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14th Brunel International Lecture Series: Australasia

Event organised by ICE

14 May 2024

This event has now ended


ICE, together with the International Coalition for Sustainable Infrastructure (ICSI), invite you to the Australasia region lecture of our 14th Brunel International Lecture series building on the theme of resilience and sustainability in infrastructure development.

The Australasian region is one of the least densely populated areas on earth, with just 3.7 people per square km, but has its own unique challenges especially around urbanisation and the changing climate.

For example, nearly 30% of the entire population of New Zealand are resident in the city of Auckland, whilst the city of Hobart, Tasmania has seen population growth of over 60% in the last 50 years.

Climate change, especially the impact of rising sea levels, intensive rainfall and increasing temperatures, are dramatically impacting the natural environment and the region's population.
Chaired by ICE President Professor Anusha Shah, the lecture will focus on challenges, opportunities, engineering solutions, and best practice examples specific to Australasia.
The keynote address will be given by the Right Honourable, the Lord Mayor of Hobart, Councillor Anna Reynolds.

The urbanisation in Hobart, Tasmania has led to major stresses being placed on legacy infrastructure. But it’s not just urbanisation that the Lord Mayor and her team now have to deal with. A rapidly changing climate brings with it more problems. Residents of Hobart, as well as those living throughout Tasmania, now face the prospect that current 100-year coastal inundation events may become a 50-year event by 2030, and perhaps even a 2-6-year event by 2090.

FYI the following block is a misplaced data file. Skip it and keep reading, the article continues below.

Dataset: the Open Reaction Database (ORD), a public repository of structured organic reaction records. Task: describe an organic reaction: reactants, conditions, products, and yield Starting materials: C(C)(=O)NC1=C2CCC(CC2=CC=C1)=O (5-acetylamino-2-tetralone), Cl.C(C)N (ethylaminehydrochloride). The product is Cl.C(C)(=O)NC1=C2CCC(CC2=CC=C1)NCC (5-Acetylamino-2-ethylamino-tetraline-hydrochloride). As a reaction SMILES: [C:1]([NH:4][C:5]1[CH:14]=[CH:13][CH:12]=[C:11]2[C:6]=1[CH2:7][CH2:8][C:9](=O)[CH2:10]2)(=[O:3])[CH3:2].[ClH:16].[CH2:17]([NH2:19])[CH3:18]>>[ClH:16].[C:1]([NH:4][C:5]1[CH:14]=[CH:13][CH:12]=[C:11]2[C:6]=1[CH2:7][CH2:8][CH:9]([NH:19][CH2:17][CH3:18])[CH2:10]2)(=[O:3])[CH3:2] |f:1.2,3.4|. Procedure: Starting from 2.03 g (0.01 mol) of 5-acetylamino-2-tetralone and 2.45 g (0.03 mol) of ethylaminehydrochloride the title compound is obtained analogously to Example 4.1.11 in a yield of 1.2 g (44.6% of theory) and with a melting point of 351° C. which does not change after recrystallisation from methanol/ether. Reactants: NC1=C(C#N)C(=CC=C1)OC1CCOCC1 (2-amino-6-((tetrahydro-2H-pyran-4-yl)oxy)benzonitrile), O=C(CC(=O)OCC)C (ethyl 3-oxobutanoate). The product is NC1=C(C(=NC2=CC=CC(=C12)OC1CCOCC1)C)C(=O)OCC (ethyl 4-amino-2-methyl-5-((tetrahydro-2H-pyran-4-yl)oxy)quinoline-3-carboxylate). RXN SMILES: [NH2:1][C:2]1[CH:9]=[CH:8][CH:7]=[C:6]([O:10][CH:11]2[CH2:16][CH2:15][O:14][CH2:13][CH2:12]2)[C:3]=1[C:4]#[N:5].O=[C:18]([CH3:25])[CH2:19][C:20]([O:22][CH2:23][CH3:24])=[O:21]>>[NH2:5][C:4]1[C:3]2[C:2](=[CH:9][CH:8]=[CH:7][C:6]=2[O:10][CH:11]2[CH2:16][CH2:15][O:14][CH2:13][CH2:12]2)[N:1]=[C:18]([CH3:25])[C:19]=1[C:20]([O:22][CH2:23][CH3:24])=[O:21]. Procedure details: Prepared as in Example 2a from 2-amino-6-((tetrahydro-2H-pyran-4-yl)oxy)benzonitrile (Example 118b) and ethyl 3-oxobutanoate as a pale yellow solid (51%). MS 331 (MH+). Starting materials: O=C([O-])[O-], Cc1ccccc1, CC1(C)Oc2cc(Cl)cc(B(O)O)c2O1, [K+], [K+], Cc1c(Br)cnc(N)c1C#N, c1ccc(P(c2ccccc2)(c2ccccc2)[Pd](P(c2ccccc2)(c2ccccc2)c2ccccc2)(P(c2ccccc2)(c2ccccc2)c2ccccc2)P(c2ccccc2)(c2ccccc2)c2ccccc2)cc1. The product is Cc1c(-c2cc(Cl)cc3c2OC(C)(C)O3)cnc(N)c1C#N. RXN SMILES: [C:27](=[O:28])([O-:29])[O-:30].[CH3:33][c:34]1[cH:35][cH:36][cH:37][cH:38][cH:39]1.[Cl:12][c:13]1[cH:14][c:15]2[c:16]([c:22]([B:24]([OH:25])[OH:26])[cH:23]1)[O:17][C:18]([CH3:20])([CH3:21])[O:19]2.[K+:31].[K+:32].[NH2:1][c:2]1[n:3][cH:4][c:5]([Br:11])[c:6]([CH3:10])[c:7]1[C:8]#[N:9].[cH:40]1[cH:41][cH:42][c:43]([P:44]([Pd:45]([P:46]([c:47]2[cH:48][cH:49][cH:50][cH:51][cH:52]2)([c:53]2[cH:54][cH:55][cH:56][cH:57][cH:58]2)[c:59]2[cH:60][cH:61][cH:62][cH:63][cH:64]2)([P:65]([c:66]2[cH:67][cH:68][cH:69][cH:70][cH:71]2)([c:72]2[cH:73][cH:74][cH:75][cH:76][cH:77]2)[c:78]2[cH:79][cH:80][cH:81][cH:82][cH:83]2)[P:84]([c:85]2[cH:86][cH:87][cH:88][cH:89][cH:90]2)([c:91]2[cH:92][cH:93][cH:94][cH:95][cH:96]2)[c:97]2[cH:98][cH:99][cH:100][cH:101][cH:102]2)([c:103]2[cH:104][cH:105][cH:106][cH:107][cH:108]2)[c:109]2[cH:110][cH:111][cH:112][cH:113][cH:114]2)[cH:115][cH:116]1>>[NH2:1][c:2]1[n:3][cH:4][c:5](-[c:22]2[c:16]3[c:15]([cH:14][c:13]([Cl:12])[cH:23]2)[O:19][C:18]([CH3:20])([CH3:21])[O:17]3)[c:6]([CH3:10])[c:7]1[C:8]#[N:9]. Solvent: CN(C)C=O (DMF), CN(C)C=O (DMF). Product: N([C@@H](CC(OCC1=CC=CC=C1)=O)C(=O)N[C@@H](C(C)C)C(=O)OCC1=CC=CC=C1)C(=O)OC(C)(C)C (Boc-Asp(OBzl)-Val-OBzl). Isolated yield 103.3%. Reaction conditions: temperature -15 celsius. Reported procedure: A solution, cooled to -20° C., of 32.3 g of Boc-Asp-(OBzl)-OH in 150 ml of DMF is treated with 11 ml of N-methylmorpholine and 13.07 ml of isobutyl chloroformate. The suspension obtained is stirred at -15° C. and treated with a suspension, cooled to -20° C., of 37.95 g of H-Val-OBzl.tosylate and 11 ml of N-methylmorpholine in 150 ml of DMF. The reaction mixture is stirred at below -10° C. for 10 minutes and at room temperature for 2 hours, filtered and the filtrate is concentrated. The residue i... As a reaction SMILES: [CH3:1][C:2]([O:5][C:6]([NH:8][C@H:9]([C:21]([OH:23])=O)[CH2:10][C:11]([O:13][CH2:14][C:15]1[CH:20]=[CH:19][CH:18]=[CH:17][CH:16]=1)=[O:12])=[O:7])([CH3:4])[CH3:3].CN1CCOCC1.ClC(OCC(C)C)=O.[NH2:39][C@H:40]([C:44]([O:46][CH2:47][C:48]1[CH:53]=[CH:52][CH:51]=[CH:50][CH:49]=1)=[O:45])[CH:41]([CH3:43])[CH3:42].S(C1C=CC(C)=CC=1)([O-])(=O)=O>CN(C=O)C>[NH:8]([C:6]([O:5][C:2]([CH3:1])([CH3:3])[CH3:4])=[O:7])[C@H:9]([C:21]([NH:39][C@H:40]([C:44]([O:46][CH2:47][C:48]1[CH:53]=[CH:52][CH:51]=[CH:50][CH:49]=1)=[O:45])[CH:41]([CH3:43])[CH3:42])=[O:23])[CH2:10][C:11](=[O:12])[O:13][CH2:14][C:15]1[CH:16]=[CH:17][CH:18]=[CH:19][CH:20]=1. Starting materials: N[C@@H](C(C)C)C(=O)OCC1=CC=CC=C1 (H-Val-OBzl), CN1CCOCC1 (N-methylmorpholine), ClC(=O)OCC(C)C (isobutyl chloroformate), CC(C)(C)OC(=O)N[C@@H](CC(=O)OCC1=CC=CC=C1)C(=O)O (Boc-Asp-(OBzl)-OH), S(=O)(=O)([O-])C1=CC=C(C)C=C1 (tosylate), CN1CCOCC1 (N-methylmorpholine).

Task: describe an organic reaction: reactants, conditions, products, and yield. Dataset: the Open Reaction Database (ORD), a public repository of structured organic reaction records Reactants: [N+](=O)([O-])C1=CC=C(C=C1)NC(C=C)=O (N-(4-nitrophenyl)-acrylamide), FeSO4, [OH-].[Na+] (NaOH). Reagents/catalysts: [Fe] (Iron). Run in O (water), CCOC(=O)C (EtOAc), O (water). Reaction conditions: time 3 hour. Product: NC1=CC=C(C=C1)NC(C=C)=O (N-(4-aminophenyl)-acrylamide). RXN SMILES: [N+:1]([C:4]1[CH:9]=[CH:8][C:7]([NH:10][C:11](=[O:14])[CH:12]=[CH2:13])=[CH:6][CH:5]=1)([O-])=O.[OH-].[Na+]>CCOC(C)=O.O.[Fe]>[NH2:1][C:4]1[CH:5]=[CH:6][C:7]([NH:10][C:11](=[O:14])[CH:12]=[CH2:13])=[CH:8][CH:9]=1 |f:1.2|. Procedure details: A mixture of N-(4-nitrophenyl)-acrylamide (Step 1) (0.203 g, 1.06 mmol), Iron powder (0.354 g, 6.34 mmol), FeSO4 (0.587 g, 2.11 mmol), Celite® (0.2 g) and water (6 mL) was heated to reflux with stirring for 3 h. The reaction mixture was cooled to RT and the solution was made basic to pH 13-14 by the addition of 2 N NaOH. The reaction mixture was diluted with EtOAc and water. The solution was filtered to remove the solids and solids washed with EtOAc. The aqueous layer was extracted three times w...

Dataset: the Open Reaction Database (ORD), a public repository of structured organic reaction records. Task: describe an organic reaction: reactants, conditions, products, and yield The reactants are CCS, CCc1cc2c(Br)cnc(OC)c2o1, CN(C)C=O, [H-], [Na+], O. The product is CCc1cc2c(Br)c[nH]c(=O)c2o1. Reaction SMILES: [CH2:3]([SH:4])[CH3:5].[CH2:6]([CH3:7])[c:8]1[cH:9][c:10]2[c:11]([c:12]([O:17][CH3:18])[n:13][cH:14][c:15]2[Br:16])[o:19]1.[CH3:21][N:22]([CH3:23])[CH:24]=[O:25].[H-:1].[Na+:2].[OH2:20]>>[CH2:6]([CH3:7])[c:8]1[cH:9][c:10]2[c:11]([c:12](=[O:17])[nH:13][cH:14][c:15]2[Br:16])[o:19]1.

The community however is building resilience into its everyday vocabulary with initiatives such as “Whatever the Weather”, meaning that the city can respond to the impacts of an ever-changing climate. And this is happening across the Australasian region.

We will also identify how engineers can support positive change by influencing policy, improving communication and cooperating across regions to share knowledge. 
Anusha Shah will moderate an interactive discussion with an expert panel including: 

  • Michelle Meaclem, civil engineer at Tonkin + Taylor, Co-lead of WFEO Global Young Engineers Working Group on Climate Action.
  • Harry Stonehill, head of engineering & design, Engineering Management, AtkinsRéalis Australia and New Zealand.
  • Thomas Lee, former director Project Engineering and Design - Sydney Metro City & Southwest, Fellow of the Institution of Civil Engineers.

The 14th Brunel International Lecture Series shines a spotlight on equitable, sustainable and resilient infrastructure challenges around the world, providing a platform for dialogue with high-profile leaders and exploring the practical engineering issues involved in tackling climate change at the local level.

To catch up on any of the previous lectures, please visit the ICE 14th Brunel International Lecture Series page.

Sponsored by:



AtkinsRéalis is a world-leading professional services and project management company dedicated to engineering a better future for our planet and its people.